I remember once reading somewhere that it’s a side effect of, for lack of a better term, minority treatment. Meaning that since every women’s behavior is representative of not only herself but also ALL women, when a little girl* fails at something she’s told she (and girls in general) just must not be very good at that. Where, evidently, little boys are taught how to try again. Add to that equation that to get to be an academic, you likely don’t have very much experience at failure on a formal level, and I think the reaction seems understandable, if unfortunate.

    Great thing to point out. ๐Ÿ™‚

    *Sorry for the seeming gender essentialist apologizing here. And for treating gender as though it’s binary. But since we’re talking about socialization and we’re socialized to believe that gender is binary, it seemed an accurate description of how things (unfortunately) work.

    • redshana September 12, 2011 at 4:57 pm #

      Erin, in this situation I understand treating gender as a binary because it’s not really you who is treating gender as binary but rather you are responding to a situation where societally/socially gender is often treated as a binary.

      I guess another underlying issue then is that minorities are expected to work harder, no matter what kind of minority we’re speaking of, to achieve the same/similar goals as the majority group. The question then being, should they (whoever they are) have to work harder?

      • Erin Hodges September 12, 2011 at 7:04 pm #

        Well, in this case it’s a “work harder to know everything so you don’t appear imperfect” because if you’re imperfect then every other [minority group person] is too. So it sort of all boils down to normalizing everyone’s experience so that someone (like the woman above) doesn’t feel like ze isn’t very smart for not knowing something that ze’d never come across before.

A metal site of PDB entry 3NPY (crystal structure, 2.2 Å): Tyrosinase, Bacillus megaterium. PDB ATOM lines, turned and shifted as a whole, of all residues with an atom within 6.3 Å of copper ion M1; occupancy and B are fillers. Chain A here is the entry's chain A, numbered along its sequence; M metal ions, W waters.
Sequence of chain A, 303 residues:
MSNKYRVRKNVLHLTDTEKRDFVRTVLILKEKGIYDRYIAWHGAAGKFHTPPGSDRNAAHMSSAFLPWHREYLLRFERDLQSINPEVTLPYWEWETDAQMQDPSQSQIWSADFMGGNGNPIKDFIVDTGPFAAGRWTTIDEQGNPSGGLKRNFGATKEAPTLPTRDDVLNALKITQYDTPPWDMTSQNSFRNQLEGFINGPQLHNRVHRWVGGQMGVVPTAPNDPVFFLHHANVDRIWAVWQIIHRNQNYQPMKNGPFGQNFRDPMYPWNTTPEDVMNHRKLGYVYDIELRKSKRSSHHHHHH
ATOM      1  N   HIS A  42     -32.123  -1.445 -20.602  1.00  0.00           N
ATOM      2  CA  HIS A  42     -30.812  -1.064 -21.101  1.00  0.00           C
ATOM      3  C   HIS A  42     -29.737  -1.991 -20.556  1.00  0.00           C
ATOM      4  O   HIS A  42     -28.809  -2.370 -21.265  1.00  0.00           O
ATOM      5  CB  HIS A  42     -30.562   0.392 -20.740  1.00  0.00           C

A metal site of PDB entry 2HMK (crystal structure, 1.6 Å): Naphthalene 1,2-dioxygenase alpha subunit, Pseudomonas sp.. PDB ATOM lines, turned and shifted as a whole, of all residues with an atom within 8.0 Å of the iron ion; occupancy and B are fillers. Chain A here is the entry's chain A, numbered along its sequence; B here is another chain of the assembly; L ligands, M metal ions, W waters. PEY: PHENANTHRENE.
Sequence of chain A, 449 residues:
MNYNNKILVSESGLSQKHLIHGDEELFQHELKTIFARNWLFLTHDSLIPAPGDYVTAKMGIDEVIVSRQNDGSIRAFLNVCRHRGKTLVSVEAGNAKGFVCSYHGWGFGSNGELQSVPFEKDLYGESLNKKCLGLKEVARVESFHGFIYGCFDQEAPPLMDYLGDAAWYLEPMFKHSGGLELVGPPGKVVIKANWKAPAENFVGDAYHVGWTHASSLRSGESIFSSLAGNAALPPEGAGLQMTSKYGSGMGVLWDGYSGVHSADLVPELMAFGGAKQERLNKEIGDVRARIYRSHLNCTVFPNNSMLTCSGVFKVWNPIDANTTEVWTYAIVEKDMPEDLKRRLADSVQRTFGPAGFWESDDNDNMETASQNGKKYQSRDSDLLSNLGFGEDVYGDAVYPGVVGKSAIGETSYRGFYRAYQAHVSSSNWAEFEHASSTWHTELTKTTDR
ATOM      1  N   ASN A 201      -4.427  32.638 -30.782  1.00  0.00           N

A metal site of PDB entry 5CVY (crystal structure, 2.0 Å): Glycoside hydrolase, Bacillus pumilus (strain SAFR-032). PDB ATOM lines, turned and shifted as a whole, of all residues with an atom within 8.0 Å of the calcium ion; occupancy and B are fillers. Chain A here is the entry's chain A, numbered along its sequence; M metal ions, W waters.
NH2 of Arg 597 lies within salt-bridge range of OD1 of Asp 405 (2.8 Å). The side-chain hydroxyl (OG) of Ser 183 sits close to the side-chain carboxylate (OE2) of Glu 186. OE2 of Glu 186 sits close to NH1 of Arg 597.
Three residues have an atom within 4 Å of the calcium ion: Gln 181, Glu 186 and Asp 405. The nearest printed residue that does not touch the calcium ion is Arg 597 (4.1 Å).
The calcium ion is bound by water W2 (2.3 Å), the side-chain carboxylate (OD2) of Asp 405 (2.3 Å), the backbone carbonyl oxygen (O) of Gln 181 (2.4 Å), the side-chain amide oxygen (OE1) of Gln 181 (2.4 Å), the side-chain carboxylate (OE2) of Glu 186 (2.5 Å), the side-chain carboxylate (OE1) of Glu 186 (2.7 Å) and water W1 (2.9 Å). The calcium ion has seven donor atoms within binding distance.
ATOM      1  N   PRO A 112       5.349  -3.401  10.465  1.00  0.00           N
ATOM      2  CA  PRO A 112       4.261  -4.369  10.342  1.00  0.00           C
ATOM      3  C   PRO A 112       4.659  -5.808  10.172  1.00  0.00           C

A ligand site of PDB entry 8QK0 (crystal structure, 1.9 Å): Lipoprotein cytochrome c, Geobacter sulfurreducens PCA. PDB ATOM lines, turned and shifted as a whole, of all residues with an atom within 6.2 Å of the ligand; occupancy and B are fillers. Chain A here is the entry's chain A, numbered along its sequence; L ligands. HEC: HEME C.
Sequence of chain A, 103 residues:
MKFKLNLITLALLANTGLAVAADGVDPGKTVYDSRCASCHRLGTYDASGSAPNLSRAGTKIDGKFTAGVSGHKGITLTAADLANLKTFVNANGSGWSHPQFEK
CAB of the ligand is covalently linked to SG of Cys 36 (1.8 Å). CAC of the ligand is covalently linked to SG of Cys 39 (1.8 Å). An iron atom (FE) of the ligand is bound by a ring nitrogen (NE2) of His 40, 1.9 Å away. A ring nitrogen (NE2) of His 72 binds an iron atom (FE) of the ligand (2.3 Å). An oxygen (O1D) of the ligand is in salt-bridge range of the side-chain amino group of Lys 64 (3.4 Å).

imnsho ๐Ÿ™‚

  2. queenbess03 September 12, 2011 at 4:46 pm #

    Oh, how I needed to read this post! This weekend was filled with grading that was…less than desirable. I felt like a failure as a teacher. I feel like a failure as a student currently, because I am taking classes that are not within my literary field of expertise. It is an excellent reminder that I do not, indeed, have to know and do everything. ๐Ÿ™‚

    • redshana September 12, 2011 at 4:59 pm #

      See, that’s the thing! You are definitely super smart! I thinks it’s impossible to meet you and not see that! So yes, remind yourself, learning new things is a constant and does not reflect a deficiency! In fact, learning new things is part of being smart, right?

      You rock! ๐Ÿ™‚

  3. AliMali September 13, 2011 at 2:39 am #

    I totally think women do that because it makes us feel more humble because ‘smart’ is such a relative term, and can be so easily disproved. I never assume I’m smarter than anyone, because for me, “smart” is a relative term–and really has a lot to do with how knowledgeable you are on a particular topic. For example: I am “smart” about teaching, but I am not “smart” about many other things…I think that it’s easy to be okay being smart in a field you feel comfortable with…but it’s hard to think of yourself as a “smart” person in general, all the time. I think that, for me, I have a harder time saying that I’m “stupid” than I do saying that I’m smart. I HATE feeling stupid or behaving in a way that I think was dumb, and if you go around saying that you’re smart, and then you make a mistake, you feel/look even worse…so I’d rather not say anything at all and leave that judgment call up to others; I know when I feel smart, but I don’t go shouting it to the world. Does that make any sense? It’s like you avoid getting more mud on your face when you make a mistake…when you’re smart, people will take pleasure in proving that you’re not as smart as you thought you were; when you are “dumb,” people won’t try and fight that battle.